Desperate migrants plead to escape 'hellish' Greek camp
From a distance, the spring sunshine on Idomeni migrant camp gives it the look of a music festival campsite.
Thousands of multi-coloured, flimsy tents, clustered together in a farmer's field, with food stalls selling chips and curried meat, and rows of portable toilets.
"This is a hellish Glastonbury, where everyone's trying desperately to leave," is how an aid worker has described the scene. Glastonbury is a performing arts festival in the British county of Somerset.
The camp has formed around a railway line, where there are two official routes from Greece into Macedonia - one for a train of passengers and freight - the other for migrants to be registered on entry.
But on Monday morning both routes were suddenly shut after an incident where migrant men threw stones at border guards.
The men then managed to breach a fence using iron poles as battering rams. The guards' response was swift, firing tear gas directly into the crowd.
The gates remained shut until 06:00 on Wednesday, when a small group of about 170 refugees from Syria were allowed through.
The gates are closed once again. Since then there has been no access. Several migrants say they have been told to come back at the same time tomorrow. Greek riot police are reinforcing the area, lining up across the train tracks, while young children play in front of them.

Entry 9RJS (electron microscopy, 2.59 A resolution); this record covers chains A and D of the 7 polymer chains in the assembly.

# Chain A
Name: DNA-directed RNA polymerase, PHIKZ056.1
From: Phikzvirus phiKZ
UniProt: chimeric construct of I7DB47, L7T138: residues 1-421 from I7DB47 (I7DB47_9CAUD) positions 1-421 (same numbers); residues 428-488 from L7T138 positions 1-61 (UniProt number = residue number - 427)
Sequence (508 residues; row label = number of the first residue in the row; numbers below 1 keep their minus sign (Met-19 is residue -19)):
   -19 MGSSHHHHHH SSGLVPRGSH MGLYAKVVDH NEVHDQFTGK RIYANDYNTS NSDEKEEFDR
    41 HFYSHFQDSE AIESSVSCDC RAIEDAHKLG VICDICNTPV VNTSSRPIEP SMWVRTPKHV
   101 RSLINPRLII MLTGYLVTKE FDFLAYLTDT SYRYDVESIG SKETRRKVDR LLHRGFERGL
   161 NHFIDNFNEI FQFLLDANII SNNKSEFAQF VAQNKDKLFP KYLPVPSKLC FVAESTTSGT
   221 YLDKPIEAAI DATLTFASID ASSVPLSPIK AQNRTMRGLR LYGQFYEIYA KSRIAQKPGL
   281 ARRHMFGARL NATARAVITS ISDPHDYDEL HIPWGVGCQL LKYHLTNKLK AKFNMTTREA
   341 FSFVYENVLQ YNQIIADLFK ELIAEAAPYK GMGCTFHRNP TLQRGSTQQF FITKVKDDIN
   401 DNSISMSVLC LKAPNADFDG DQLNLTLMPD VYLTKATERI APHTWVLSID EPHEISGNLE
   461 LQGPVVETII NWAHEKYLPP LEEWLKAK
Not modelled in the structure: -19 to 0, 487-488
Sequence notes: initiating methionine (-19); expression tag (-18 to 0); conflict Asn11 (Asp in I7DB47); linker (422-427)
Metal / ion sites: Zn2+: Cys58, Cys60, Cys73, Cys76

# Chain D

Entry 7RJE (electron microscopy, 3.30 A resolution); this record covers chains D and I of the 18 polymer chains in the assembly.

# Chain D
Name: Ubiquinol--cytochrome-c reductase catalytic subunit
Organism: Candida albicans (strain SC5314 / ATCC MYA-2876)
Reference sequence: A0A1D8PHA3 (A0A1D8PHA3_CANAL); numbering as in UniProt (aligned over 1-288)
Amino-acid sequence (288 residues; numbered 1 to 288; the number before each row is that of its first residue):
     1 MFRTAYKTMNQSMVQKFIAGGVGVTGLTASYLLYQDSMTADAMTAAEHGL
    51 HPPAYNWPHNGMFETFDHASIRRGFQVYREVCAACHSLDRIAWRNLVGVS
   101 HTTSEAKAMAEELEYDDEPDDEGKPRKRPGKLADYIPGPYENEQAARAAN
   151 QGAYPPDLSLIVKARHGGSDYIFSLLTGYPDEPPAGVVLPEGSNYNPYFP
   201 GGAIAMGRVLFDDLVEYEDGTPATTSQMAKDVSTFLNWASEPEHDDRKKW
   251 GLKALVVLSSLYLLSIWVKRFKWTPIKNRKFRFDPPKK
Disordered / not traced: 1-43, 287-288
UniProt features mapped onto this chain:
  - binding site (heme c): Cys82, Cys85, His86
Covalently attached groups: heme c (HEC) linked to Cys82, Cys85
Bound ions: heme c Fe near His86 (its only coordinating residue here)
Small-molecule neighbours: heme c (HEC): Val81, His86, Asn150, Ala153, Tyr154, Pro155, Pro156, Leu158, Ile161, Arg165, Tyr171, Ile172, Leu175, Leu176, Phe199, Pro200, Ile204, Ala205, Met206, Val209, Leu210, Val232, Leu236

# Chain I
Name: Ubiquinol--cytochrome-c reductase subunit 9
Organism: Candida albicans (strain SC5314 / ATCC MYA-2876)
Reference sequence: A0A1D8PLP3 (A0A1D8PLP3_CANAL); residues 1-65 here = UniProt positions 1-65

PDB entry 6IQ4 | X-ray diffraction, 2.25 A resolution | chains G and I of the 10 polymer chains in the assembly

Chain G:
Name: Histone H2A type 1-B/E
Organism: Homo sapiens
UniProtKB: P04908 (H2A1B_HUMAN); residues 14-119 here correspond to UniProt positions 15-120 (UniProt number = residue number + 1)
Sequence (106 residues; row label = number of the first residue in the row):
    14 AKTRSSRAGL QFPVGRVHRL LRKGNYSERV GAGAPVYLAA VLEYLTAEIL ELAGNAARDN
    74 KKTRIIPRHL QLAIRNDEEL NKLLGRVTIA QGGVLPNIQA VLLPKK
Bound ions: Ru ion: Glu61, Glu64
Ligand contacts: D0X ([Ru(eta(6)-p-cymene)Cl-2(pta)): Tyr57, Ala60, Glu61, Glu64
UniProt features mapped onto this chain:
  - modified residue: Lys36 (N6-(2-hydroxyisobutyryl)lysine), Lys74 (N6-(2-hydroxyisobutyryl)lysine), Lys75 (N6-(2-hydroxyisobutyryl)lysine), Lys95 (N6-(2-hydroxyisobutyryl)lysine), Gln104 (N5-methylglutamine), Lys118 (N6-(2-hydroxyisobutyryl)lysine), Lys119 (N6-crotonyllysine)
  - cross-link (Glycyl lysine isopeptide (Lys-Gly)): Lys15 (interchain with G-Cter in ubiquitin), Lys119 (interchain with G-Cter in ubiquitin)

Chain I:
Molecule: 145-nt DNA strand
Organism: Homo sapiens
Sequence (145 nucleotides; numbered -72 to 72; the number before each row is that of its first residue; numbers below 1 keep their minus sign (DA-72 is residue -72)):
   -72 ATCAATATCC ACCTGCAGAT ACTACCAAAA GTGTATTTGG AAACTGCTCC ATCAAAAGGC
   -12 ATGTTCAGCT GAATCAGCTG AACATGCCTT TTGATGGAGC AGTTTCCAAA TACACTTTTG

Aid agencies estimate that between 9,000 and 10,000 migrants have now arrived here.
I see a steady stream of people continue to head across the corn fields to the border crossing, and some strange sights - migrant men wheeling trolleys, wheelie bins and prams full of clothing and essentials on this well-trodden route.
"Has Europe's warm heart gone cold?" Farah, 37, a musician from Baghdad asks. She is sharing a bright pink tent near the border's entrance with her husband and two sons.
"We've been here six days now. We have registration papers to leave and we are genuine refugees fleeing war, unlike some of the other people here who are ruining our chances."
Farah points to other tents and complains that Moroccans, Pakistanis and Iranians are falsely claiming Syrian nationality on fake documents.
Aid workers from the Medecins Sans Frontieres aid agency are dishing out a breakfast of bread, rice and meat from a huge white marquee, with at least 2,000 people in the morning queue.
At the edge of the camp is a line of tents daubed in permanent marker with "Help us it's cold" and "Open the borders".
I find 23-year-old Mohammed from Damascus inside one tent. He is teary eyed and tells me €200 (£155; $217) has been stolen from his tent as he left to find food.
"I have lost my money, my dignity and now I am losing patience," he says. "My mother was supposed to be leaving from Damascus next week to join me. I've told her to think twice. This is not the Europe I imagined."